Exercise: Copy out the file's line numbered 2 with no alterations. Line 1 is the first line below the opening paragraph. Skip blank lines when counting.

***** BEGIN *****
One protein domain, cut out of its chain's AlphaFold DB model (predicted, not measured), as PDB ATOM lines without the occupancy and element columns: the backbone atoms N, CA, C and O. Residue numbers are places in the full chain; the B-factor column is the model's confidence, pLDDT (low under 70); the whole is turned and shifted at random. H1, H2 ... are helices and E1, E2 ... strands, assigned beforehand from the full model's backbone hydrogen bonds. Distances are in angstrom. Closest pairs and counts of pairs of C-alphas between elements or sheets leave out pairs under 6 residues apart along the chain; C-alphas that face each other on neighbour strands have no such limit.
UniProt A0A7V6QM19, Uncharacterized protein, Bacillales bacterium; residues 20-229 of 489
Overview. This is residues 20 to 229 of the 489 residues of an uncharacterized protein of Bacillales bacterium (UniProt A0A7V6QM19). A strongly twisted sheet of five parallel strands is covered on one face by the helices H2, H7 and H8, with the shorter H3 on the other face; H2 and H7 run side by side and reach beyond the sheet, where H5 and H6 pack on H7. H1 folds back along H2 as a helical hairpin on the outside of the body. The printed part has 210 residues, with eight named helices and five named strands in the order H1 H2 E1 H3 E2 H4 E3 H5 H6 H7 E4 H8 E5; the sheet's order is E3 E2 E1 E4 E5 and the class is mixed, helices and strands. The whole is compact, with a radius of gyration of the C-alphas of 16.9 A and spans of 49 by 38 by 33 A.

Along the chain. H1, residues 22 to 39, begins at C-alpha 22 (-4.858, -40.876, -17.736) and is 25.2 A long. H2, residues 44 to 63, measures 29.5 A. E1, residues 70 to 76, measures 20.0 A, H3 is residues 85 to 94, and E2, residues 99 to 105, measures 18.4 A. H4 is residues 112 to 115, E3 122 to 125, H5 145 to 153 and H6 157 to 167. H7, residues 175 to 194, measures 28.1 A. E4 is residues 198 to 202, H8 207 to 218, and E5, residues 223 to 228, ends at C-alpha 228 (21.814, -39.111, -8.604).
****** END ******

Overview. This is residues 20 to 229 of the 489 residues of an uncharacterized protein of Bacillales bacterium (UniProt A0A7V6QM19). A strongly twisted sheet of five parallel strands is covered on one face by the helices H2, H7 and H8, with the shorter H3 on the other face; H2 and H7 run side by side and reach beyond the sheet, where H5 and H6 pack on H7. H1 folds back along H2 as a helical hairpin on the outside of the body. The printed part has 210 residues, with eight named helices and five named strands in the order H1 H2 E1 H3 E2 H4 E3 H5 H6 H7 E4 H8 E5; the sheet's order is E3 E2 E1 E4 E5 and the class is mixed, helices and strands. The whole is compact, with a radius of gyration of the C-alphas of 16.9 A and spans of 49 by 38 by 33 A.